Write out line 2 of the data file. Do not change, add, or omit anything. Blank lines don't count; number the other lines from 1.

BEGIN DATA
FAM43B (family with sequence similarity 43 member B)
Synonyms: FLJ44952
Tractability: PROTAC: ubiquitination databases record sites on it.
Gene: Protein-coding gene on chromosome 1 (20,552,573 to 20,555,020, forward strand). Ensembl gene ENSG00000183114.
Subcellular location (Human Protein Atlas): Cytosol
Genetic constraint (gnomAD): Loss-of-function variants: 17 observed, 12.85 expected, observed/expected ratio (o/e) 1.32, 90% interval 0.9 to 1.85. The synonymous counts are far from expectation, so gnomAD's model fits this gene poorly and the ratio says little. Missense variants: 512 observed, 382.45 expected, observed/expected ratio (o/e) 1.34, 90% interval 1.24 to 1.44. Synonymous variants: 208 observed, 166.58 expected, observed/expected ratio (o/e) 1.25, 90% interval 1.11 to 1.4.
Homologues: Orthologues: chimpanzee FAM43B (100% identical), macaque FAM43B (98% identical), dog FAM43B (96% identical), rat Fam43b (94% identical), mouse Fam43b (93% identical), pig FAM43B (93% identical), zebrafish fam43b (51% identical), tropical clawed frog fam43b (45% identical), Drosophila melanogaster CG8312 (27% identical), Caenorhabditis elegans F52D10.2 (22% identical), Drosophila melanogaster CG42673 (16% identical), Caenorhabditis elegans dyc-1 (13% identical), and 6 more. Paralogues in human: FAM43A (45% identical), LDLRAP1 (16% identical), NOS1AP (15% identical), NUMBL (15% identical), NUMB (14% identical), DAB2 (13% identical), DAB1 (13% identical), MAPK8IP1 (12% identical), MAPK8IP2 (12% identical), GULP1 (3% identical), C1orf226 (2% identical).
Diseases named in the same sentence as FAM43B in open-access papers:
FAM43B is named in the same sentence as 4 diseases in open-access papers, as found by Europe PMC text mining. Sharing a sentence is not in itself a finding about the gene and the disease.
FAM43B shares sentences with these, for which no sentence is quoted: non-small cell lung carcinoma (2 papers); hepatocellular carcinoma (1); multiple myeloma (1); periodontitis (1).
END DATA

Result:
Synonyms: FLJ44952